Wednesday, May 12, 2010

Max likelihood estimation with income classes

Typically income data is presented in income classes:

 Income Class Number of Observations 0-\$20000 1036 \$20000-\$40000 495 \$40000-\$60000 201 \$60000-\$80000 102 \$80000+ 38

In order to find the mean income based on such data we can fit e.g. a Pareto Distribution. One way of doing this is with a max likelihood estimation procedure. From http://www.math.uconn.edu/~valdez/math3632s10/M3632Week10-S2010.pdf we have:

(EQ.1)

This is easy to code in GAMS, using a Pareto distribution:

 set j 'bins' /b1*b5/; table bin(j,*)         lo     up   observations b1       0  20000      1036 b2   20000  40000       495 b3   40000  60000       201 b4   60000  80000       102 b5   80000    INF        38 ; parameters n(j),lo(j),up(j); lo(j) = bin(j,'lo'); up(j) = bin(j,'up'); n(j) = bin(j,'observations'); * Pareto distribution * See: Evans, Hastings, Peacock, "Statistical Distributions", 3rd ed, Wiley 2000 * find mean income using MLE variables a,c,L; equation loglik; a.lo=1; c.lo=1; a.l = 100; c.l = 1; loglik.. L =e= sum(j, n(j) * log[ (1-(a/up(j))**c)\$(ord(j)1) - 0\$(ord(j)=1)] ); option optcr=0; model mle /all/; parameter mean; solve mle maximizing L using nlp; mean = c.l*a.l/(c.l-1); display mean;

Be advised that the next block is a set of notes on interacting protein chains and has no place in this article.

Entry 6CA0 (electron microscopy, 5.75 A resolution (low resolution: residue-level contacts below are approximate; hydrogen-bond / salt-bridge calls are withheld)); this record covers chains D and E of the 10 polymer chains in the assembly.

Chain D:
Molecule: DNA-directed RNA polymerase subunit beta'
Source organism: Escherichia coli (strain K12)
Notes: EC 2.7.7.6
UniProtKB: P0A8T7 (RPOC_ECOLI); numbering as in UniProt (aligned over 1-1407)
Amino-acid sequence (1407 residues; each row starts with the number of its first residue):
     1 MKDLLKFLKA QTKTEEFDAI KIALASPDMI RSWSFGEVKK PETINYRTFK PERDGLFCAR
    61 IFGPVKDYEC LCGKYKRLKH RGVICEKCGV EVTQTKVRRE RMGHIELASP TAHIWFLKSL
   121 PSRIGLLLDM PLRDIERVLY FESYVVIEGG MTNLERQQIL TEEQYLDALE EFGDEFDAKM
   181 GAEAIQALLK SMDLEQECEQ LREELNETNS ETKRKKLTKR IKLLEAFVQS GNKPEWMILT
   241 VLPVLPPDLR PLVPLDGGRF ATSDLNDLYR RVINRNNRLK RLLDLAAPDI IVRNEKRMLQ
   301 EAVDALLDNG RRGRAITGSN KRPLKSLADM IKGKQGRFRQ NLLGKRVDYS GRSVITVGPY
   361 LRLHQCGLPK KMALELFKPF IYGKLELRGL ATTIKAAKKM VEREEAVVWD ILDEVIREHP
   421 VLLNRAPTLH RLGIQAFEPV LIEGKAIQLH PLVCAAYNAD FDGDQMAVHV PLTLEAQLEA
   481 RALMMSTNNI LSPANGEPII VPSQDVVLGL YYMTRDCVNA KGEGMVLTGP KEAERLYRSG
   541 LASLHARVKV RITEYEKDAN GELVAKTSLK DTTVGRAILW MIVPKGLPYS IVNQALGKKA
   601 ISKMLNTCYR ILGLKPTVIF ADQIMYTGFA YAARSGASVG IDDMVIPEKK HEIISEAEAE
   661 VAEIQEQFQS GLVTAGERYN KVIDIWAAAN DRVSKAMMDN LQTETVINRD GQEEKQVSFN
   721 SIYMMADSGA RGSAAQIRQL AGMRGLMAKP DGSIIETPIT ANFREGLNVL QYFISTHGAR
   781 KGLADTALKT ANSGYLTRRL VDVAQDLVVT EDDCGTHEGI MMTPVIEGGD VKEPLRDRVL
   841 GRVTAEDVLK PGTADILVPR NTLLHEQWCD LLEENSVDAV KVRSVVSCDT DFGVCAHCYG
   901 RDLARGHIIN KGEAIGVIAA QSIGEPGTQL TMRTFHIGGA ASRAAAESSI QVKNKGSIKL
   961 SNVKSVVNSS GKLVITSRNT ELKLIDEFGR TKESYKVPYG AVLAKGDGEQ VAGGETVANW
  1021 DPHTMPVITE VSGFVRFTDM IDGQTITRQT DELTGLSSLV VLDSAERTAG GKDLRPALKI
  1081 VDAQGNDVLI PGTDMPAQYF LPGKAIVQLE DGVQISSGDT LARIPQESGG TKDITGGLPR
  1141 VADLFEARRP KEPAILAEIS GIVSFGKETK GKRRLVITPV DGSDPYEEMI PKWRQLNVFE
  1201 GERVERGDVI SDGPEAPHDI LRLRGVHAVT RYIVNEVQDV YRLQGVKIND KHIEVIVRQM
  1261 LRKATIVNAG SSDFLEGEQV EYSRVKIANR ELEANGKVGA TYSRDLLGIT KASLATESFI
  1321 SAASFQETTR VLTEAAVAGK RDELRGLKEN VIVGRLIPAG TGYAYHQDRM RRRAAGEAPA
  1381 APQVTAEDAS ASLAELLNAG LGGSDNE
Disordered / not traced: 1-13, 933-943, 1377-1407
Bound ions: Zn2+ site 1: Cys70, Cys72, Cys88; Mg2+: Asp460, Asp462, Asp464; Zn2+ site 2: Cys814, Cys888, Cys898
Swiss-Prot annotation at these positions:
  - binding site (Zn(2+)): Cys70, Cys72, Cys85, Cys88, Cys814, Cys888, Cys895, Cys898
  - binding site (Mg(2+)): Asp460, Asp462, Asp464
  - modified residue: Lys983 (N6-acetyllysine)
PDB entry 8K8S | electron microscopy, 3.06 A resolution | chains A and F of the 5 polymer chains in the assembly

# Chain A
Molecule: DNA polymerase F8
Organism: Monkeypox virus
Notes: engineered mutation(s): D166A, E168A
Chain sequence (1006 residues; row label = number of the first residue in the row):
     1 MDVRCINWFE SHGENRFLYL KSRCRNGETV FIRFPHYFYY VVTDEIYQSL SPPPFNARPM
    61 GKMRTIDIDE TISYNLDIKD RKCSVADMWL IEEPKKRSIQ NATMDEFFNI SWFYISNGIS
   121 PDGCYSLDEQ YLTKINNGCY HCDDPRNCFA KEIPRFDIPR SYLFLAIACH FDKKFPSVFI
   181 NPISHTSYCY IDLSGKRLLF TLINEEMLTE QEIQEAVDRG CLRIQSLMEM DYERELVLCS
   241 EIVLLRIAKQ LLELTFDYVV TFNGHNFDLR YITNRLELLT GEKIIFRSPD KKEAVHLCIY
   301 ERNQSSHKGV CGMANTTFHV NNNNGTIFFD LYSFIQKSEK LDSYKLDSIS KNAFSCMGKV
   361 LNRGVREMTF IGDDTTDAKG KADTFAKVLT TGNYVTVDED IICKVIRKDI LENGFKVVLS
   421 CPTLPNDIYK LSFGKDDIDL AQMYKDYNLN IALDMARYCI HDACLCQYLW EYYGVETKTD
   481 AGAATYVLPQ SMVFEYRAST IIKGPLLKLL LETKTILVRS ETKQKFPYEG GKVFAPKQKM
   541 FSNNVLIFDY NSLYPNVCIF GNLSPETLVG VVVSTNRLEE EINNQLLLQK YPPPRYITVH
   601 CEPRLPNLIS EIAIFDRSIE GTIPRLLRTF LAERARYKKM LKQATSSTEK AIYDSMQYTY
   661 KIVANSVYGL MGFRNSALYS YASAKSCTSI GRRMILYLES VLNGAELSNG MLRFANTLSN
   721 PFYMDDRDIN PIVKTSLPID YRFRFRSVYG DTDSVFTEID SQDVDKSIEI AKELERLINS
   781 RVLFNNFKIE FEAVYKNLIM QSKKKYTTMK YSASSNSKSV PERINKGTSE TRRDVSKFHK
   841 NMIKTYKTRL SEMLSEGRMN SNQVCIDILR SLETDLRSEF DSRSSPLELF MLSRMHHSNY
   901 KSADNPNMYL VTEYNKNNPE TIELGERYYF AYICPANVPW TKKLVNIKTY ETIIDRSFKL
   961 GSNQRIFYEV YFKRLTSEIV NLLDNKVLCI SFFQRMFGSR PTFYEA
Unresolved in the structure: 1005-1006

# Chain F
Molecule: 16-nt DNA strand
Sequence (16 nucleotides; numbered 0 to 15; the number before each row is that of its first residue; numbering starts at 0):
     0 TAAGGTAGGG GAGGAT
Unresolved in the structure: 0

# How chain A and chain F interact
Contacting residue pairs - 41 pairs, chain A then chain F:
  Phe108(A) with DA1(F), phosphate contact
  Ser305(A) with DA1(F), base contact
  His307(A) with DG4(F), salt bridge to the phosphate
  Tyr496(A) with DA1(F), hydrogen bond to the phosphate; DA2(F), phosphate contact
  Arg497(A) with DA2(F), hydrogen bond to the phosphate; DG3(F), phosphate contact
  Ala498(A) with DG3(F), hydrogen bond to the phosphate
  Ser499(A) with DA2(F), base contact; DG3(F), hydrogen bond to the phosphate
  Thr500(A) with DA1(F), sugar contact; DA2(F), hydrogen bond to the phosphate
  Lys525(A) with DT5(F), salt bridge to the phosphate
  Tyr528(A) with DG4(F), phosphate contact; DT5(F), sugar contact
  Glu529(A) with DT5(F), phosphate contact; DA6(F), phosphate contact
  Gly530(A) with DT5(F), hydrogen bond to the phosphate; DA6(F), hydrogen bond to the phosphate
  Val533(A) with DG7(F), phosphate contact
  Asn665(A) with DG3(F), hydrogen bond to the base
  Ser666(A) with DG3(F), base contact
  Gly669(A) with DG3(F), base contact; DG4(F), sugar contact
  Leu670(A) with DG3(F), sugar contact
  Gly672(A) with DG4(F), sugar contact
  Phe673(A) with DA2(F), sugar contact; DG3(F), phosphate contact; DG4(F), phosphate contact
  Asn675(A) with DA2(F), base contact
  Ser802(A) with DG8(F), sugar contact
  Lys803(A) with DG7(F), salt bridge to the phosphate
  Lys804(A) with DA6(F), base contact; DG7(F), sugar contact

We use here that F(0) = 0 and F(INF) = 1 for the CDF of the Pareto distribution.

Note this approach can be also used to estimate the number of millionaires (ie income > 1e6) even though this number is hidden in the last income class.

Looking at http://www.jstor.org/stable/1914015 I was a little bit confused by

(EQ.2)

however I think we can arrive at the earlier likelihood function. The factor n! can be dropped as it is constant. Taking logs we see:

(EQ.3)

The last sum can be dropped as it is also constant. (Of course this can also be deducted directly from the product in EQ2).